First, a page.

Thursday, June 22, 2006

Texas Case Looks at HIPAA and State Public Information Laws

HIPAA privacy watchers will find the following Texas decision, Greg Abbott, Attorney General of the State of Texas v. Texas Department of Mental Health and Mental Retardation, of interest.
The opinion issued by Honorable Patrick Keel of theTexas Court of Appeals, Third District, upheld a 2004 opinion by Texas Attorney General Greg Abbott under Texas' public health reporting law.

The decision is summarized as follows:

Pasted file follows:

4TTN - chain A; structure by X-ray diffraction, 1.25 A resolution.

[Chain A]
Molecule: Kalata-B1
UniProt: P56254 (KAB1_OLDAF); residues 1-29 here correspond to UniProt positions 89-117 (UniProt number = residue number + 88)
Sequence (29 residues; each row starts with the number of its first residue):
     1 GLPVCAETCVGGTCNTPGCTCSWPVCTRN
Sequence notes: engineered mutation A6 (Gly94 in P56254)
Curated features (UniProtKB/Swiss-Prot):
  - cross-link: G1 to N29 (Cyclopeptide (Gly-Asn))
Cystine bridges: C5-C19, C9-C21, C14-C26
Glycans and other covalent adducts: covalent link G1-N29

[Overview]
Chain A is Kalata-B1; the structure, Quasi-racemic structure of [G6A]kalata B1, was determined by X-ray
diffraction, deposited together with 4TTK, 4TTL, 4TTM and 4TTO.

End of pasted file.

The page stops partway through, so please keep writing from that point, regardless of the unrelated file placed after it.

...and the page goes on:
A reporter made a public information request to the Texas Department of Mental Health and Mental Retardation (the "Department")asking for statistical information regarding allegations of abuse and subsequent investigations of abuse in state facilities and for the names of the facilities in which the alleged incidents occurred. The Department believed that the information could not be released because it was protected health information prohibited from disclosure by the Health Insurance Portability and Accountability Act of 1996 ("HIPAA") and asked the Attorney General to provide an opinion as to whether the information could be released. See Pub. L. 104-191, 110 Stat. 1936 (HIPAA codified in various sections of 8, 22, 26, 29 and 42 U.S.C.A.). The Attorney General concluded that the information was subject to disclosure by the Public Information Act, which requires the disclosure of public information in response to public requests. Tex. Gov't Code Ann. §§ 552.001-.353 (West 2004 & Supp. 2005) (Public Information Act). The Department contested the Attorney General's opinion and filed suit in district court. The district court concluded the information was confidential and not subject to disclosure. The Attorney General appeals the decision of the district court. We will reverse the judgment of the district court.

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